We both worked in customer service. We both served food. We both served ideas and images. Coffee and bagels for me mostly; chicken wings and beer for her. Angela’s ideology of service was that caring mattered, that you could make people happy by caring about them, showing them that they were needed and that they could be liked. And so they bought massive amounts of chicken wings and stared at her ass without fear of censure. And me? Sure I smiled at the older women as I brought them their coffee and low-fat muffins. And I showed them their own version of tits and ass: a young man, not unlike their grandsons, who could make it through college without the financial support of their elders, listen submissively as they bitched about high taxes and immigrants, spoke near perfect English and had well-polished teeth. That’s right, no gold-teethed brothers at my coffee shop.
Mine was a non-talent. A habit of stooping, really. But Angela, well Angela had real talent. Others would abuse the things she could do for them: listen to your problems, offer sympathy, and convince you, really convince you, that she was deeply hurt by the evils heaped upon you. I would abuse this. I would abuse her. I would abuse her gift of caring.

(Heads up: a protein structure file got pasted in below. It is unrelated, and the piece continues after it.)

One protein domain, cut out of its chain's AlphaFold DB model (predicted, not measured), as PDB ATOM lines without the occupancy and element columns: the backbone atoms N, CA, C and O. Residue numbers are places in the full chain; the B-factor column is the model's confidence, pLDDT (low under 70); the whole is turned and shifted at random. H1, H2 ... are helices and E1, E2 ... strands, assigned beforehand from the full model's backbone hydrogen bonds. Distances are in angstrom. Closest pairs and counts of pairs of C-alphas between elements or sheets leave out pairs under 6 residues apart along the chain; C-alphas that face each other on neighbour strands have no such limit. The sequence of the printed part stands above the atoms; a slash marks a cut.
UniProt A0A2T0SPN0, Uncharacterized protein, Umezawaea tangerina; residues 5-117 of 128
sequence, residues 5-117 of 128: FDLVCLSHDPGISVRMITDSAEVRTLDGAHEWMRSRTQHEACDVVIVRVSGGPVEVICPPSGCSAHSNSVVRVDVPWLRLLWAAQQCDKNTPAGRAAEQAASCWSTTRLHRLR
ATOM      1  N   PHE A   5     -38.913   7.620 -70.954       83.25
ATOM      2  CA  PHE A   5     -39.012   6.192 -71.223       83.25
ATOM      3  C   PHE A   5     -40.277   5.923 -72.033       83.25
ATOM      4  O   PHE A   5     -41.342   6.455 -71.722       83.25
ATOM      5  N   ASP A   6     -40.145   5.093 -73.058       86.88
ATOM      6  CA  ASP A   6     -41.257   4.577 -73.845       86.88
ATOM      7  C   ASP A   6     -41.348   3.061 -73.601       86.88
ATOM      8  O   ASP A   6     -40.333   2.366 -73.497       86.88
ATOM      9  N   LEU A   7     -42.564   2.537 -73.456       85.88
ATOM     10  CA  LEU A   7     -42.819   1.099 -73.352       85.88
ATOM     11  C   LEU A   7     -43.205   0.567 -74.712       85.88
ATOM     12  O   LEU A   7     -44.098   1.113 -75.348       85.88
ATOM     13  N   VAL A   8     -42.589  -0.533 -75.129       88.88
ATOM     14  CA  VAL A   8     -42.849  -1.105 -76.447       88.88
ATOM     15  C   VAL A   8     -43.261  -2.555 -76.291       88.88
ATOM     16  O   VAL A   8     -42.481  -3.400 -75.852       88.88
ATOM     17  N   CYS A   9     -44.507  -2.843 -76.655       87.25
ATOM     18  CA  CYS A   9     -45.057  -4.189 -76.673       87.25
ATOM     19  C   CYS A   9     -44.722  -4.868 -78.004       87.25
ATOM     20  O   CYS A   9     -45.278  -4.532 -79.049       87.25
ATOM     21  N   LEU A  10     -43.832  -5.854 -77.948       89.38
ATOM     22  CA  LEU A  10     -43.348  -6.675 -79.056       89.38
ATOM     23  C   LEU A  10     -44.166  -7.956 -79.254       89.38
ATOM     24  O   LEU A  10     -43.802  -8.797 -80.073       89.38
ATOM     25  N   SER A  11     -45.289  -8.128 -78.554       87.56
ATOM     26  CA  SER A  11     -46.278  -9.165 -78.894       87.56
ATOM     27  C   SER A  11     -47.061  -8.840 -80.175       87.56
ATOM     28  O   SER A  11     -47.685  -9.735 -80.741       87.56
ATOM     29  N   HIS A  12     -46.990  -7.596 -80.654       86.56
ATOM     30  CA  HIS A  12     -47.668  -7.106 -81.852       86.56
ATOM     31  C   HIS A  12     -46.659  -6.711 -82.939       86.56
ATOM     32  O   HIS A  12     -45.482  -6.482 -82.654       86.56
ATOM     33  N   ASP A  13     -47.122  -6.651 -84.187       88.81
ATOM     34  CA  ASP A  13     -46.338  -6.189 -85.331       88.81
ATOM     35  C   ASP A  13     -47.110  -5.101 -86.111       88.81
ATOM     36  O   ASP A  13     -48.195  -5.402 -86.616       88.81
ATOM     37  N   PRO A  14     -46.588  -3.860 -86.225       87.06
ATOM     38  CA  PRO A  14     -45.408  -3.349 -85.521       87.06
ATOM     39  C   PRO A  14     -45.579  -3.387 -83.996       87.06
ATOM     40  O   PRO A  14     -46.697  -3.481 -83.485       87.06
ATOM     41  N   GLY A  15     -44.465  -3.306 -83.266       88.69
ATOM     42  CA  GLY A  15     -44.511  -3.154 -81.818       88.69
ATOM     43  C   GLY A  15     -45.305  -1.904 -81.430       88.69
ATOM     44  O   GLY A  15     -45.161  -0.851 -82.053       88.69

She would listen to a lot of my problems, she would give me advice, and then when it came time for me to listen to her problems, I would tune her out, daydream, and think about how great of a friend she was and how I would use her again sometime soon: perhaps during finals when a person to talk to is really hard to come by. No, for Angela, there was no stooping. There was no standard response. She didn’t want perfect English, perfect teeth, or for me to acquiescence to whatever politics she believed in. No, she needed for me to care. And I didn’t. Now she’s dead.
What do you think? Should I politick out of this one? More tax cuts?
I think for a while about how I could campaign out of my guilt. Really persuade the constituency of my moral brain matter that this all had to do with something bigger.
Angela was another victim of a negligent society. The same decadent disease that eats at people like Angela eats at the very building blocks of our nation. It eats at the foundations of our shared family values. A lack of caring and a lack of concern over the general welfare have opened our communities to drugs, gang violence, and crime. Only when we fight the causes of these problems can we truly prevent deaths like that of Angela and others who have suffered abuse from a loved one. Tax cuts for everyone and God Bless America.